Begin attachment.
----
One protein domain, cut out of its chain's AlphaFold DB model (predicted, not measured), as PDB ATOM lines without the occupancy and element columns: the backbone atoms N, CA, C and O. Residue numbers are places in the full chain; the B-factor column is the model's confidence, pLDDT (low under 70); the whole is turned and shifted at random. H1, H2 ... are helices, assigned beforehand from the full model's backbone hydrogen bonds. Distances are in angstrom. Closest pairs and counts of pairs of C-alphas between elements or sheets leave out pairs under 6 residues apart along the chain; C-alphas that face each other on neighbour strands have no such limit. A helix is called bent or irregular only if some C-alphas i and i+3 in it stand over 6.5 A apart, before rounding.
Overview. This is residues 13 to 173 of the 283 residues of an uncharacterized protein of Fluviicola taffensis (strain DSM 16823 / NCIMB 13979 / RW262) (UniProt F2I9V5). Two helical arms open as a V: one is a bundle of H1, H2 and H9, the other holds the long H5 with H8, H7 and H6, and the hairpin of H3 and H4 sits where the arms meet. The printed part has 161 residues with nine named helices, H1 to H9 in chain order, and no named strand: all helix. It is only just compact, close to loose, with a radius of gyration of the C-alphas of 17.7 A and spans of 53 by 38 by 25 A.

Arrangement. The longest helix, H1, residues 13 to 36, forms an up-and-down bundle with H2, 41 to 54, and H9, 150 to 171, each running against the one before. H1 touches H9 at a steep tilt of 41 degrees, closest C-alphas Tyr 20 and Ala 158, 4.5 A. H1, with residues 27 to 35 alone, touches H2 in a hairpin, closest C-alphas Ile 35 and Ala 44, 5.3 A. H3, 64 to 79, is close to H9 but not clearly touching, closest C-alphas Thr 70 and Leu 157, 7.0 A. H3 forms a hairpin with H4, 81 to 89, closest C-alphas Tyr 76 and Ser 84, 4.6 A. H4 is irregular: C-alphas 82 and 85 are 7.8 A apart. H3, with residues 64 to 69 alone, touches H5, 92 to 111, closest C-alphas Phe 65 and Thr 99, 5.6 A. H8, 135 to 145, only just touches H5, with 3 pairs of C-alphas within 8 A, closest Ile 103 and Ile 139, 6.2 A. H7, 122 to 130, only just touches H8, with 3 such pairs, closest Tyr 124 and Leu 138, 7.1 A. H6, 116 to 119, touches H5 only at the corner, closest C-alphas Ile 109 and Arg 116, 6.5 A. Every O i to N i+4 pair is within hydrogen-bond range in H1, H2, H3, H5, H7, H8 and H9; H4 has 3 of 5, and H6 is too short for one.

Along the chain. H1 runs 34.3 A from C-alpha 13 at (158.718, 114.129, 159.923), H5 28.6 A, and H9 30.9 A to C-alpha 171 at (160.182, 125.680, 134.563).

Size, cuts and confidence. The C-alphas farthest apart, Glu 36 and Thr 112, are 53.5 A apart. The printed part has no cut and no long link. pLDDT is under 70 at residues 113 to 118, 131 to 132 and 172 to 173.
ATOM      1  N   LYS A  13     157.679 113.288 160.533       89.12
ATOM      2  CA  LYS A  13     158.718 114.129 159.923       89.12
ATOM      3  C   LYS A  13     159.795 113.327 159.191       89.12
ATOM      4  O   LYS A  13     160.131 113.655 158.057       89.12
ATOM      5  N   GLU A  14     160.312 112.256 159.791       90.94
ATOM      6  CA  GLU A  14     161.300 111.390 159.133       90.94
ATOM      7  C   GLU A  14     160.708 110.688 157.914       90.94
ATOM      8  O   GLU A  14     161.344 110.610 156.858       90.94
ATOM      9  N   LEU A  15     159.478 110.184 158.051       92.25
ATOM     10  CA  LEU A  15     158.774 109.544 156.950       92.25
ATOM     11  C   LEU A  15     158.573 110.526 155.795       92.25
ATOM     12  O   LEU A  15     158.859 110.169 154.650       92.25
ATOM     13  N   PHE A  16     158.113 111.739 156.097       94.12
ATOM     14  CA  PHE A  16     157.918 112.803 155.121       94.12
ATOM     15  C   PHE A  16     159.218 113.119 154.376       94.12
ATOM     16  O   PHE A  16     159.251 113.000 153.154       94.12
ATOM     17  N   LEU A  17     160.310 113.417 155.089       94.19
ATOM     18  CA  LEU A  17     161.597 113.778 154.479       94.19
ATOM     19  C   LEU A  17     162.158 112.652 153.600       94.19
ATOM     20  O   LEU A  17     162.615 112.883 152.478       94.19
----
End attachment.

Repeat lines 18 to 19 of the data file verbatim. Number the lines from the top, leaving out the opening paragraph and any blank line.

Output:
ATOM     14  CA  PHE A  16     157.918 112.803 155.121       94.12
ATOM     15  C   PHE A  16     159.218 113.119 154.376       94.12